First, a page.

Tagged: pilgrims

| Filed under Booze News

British continue tradition of drunkenly acquiring land

In 1620, a group of British religious zealots decided to set up shop on Cape Cod because they were running out of beer. It wasn’t the first time booze was involved in land acquisition, and it wouldn’t be the last. In fact, it just happened.

A British man posted on Reddit last week asking if anyone knew the location of a seemingly random parcel of land in Little Rock, Arkansas. He was asking about it, after being told by his friends that he had gotten drunk and bought the land. It was part of his brilliant plan to post a sign with his friend’s face on the land, so that it would show up on Google Maps one day, which sounds exactly like a plan one would make if they were drunk.

Also, being drunk helps make living in Little Rock more attractive.

| Filed under Regular Post

Reviews: Plymouth Rock sucks

President Abraham Lincoln set Thanksgiving as an annual holiday back in 1863. He did it to inspire patriotism and keep more states from seceding. But instead we remember the Pilgrims, who were such tight-asses that even the super-religious England didn’t want them around anymore, and their first feast with Native Americans in what is now Plymouth, Mass.

While it’s true we’re off this week, please allow these real negative reviews of Plymouth Rock to tide you over. Makes you wonder why the Pilgrims bothered going there at all.

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| Filed under Scurry '08, Take it from Snee, Tokyoh-no!, Too Soon?

Take it from Snee: I’m thankful

Every year, Americans do what we do best: sit around a table to observe a once-meaningful holiday because we’d look funny if we didn’t.

Me: Hey, Ted from Accounting. Big four day weekend, eh?

Ted from Accounting: Yep, gonna eat turkey with the family and watch some football. You?

Me: Oh, I’m going to Aruba for the long weekend to collect orgasms.

TfA: Well, that makes too much sense. Freak.

Thanksgiving, like every other U.S.-observed holiday, has auspicious, yet bullsh-t, origins. But if you boil that bathwater past the paper headdresses, you find a story that doesn’t matter anymore today: a group of proto-Americans are starving to death, yet finally scrape up enough farming to survive … until winter starts in earnest.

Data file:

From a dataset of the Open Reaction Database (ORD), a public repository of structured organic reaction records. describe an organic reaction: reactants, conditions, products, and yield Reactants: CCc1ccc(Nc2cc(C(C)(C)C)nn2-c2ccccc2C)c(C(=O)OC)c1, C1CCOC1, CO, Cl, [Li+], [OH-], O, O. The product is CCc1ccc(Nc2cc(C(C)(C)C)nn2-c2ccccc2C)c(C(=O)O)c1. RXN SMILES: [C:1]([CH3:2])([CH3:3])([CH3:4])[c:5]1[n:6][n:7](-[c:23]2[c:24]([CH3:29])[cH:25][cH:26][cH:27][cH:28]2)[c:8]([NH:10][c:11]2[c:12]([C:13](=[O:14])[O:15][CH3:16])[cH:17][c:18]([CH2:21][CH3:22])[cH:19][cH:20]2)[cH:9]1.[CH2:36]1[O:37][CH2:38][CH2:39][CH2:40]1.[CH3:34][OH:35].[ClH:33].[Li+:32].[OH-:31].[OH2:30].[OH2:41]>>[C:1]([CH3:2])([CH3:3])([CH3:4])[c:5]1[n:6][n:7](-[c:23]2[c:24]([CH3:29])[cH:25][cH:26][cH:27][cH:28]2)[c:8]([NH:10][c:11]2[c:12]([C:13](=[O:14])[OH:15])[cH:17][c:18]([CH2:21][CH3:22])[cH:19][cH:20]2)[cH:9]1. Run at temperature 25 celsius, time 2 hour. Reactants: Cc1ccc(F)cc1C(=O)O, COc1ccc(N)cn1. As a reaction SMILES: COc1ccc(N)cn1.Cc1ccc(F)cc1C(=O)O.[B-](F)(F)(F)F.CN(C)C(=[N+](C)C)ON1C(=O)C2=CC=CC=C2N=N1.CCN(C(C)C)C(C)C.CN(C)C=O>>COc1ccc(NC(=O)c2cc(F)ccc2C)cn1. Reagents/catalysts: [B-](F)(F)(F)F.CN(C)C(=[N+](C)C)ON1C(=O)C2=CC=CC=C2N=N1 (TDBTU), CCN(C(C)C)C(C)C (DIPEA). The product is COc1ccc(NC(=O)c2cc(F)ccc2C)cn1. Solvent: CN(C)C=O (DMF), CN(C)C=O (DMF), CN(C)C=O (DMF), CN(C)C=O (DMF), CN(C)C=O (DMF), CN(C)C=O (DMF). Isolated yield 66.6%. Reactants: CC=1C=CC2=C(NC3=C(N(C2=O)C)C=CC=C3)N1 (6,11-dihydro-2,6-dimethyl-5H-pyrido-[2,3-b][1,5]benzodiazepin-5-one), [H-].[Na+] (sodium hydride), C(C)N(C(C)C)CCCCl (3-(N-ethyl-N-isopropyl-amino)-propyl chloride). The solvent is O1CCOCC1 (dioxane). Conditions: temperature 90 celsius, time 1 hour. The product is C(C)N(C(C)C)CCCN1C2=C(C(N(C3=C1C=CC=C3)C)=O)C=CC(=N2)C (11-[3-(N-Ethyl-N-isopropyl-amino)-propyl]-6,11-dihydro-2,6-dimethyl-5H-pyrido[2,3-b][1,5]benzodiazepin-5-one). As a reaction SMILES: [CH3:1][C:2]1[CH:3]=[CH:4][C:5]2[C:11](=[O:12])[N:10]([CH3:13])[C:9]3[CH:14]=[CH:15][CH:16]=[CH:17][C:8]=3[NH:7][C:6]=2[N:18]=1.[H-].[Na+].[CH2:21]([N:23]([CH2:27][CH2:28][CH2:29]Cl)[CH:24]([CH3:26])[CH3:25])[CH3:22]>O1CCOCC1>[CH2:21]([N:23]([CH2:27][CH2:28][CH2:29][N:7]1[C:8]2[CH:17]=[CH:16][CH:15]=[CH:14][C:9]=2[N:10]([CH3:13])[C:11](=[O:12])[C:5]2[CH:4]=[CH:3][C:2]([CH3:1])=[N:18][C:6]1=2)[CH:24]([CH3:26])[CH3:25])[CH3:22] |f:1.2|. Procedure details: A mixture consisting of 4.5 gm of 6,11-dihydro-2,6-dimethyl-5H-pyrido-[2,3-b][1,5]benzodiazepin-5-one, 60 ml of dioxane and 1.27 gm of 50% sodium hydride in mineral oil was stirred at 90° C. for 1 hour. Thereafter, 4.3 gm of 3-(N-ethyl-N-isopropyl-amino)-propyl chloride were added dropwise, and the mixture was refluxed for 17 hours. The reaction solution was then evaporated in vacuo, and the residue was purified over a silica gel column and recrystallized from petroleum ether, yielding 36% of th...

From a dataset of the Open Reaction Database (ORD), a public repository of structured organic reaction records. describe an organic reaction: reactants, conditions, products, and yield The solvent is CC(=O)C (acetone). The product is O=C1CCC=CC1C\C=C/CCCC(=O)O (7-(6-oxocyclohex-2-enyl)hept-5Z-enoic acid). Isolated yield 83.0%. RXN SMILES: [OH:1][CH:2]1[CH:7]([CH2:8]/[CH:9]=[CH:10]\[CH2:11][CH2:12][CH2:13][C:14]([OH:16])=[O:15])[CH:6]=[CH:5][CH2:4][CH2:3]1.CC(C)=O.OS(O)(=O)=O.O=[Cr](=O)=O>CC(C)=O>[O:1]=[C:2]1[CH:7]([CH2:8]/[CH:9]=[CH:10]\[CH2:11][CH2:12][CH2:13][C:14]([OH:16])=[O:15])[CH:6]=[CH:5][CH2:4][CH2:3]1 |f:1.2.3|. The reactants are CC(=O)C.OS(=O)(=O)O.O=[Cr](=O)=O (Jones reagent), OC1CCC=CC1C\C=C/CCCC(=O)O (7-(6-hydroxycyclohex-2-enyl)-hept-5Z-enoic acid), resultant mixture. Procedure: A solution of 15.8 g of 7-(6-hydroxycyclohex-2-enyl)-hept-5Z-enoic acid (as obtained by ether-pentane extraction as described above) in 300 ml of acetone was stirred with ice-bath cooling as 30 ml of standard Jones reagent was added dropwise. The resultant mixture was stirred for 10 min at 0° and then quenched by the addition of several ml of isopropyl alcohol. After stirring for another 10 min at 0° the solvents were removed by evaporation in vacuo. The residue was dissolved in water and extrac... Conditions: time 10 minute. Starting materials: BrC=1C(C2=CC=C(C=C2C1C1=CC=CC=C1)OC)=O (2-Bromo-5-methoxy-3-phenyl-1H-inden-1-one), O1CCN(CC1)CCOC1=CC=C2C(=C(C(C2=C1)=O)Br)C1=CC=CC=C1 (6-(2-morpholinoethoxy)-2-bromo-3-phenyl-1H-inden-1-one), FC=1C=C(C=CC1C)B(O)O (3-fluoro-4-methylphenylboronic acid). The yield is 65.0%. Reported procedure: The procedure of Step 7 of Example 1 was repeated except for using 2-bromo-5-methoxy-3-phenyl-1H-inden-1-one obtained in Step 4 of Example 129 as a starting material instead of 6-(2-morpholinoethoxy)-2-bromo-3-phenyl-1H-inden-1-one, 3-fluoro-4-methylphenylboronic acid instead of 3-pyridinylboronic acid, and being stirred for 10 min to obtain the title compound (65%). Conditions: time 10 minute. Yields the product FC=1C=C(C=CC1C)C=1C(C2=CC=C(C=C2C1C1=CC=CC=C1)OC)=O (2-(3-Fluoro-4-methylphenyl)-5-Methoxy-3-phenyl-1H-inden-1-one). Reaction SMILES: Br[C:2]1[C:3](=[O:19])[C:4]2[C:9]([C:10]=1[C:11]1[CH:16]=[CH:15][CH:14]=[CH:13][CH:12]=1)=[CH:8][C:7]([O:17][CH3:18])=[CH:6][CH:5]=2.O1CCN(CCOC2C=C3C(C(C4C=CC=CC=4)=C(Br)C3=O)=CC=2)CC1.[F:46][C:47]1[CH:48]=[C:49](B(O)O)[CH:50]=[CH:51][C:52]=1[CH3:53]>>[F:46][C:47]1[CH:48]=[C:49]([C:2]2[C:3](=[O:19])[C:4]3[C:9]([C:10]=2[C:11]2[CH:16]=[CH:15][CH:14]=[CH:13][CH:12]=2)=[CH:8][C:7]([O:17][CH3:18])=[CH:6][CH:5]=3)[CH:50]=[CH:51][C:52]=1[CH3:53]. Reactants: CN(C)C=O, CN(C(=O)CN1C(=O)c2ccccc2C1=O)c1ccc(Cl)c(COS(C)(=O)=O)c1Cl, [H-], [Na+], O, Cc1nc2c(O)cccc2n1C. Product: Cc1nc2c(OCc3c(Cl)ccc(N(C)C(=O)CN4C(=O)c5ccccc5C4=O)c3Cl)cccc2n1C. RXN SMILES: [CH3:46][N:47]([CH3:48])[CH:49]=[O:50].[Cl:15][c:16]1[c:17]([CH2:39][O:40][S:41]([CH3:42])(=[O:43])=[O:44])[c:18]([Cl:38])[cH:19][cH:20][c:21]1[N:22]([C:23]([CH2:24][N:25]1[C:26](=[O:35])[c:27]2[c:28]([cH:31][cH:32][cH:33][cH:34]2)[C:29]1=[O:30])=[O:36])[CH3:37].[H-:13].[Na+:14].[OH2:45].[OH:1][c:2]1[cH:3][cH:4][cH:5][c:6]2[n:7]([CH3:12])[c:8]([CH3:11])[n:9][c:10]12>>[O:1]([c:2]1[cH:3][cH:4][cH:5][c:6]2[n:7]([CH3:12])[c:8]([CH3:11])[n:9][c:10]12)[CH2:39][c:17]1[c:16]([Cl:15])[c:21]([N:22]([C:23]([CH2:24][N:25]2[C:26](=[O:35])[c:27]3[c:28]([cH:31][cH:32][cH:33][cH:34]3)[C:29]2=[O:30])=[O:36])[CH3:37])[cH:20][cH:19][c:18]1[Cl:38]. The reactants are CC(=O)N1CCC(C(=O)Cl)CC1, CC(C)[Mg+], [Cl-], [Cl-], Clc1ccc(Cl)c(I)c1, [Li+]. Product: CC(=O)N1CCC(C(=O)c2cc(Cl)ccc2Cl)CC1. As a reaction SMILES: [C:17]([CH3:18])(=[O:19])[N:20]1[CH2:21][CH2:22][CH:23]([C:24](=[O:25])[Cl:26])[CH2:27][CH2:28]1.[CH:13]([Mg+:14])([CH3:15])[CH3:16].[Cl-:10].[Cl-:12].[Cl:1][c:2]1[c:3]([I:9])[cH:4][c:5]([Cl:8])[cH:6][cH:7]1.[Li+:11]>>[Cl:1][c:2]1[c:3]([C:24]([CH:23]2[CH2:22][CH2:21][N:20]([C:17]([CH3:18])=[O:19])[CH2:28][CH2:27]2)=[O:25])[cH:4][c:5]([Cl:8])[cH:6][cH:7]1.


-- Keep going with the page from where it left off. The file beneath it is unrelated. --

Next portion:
They’re thankful for managing with what they’ve got to enjoy each others’ presence, which ironically helps spread the cholera.

We don’t have that problem anymore. Even if we catch childhood leukemia, we still get an awesome last wish. (That’s only because Leonard Nimoy can’t catch leukemia from his Make-A-Wish cancer kid.) And we don’t really enjoy each others’ company. If it weren’t for Thanksgiving, entire families would never see each other except to marry or bury someone.

And we definitely aren’t just scraping by. Outside of a certain percentage of poor people, the modern Thanksgiving is a modern festival of consumer distractions. The table is full of food that will go uneaten, and those who attempt to finish it off will slip into a gluttony coma on the leather sofa. This happens while everyone watches a parade full of cartoon characters selling toys, the latests must-see TV stars and the pirate of plastic productions, Santa himself. Then there’s football, which features players goosed up on the latest pharmaceuticals beating Vegas odds so the owner can sell more ball caps to guys trying to find cool new ways to cover up bald spots.

Even the idea of a feast in today’s America is ridiculous. The idea of a feast is to celebrate having plenty when you normally have little. Seen those obesity numbers lately?

So, with all that in mind, here’s my list of the things that I am thankful for this year: Continue reading